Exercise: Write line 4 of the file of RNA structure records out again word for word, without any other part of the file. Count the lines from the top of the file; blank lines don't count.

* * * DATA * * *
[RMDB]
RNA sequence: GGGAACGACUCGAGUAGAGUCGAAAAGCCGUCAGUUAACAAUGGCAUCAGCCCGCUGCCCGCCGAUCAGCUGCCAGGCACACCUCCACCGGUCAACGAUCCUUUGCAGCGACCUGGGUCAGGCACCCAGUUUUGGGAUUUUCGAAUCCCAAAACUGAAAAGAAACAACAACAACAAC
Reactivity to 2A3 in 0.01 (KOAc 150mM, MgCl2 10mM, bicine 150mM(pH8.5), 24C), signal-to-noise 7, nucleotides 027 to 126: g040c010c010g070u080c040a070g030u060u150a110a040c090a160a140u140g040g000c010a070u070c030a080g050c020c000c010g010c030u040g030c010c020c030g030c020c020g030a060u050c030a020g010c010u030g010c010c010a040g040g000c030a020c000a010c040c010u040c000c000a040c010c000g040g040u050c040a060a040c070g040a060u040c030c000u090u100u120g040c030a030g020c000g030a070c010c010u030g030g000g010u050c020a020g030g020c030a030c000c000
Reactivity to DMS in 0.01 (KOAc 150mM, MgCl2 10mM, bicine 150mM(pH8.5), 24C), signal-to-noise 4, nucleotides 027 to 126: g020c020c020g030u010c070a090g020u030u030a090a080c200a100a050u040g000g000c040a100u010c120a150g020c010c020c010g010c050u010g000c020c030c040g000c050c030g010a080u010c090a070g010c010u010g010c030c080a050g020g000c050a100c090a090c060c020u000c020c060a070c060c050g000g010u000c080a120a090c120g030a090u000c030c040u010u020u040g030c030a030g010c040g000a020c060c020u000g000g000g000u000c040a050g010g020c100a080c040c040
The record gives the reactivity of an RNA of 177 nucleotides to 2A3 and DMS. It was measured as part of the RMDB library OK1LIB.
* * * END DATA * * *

Reactivity to DMS in 0.01 (KOAc 150mM, MgCl2 10mM, bicine 150mM(pH8.5), 24C), signal-to-noise 4, nucleotides 027 to 126: g020c020c020g030u010c070a090g020u030u030a090a080c200a100a050u040g000g000c040a100u010c120a150g020c010c020c010g010c050u010g000c020c030c040g000c050c030g010a080u010c090a070g010c010u010g010c030c080a050g020g000c050a100c090a090c060c020u000c020c060a070c060c050g000g010u000c080a120a090c120g030a090u000c030c040u010u020u040g030c030a030g010c040g000a020c060c020u000g000g000g000u000c040a050g010g020c100a080c040c040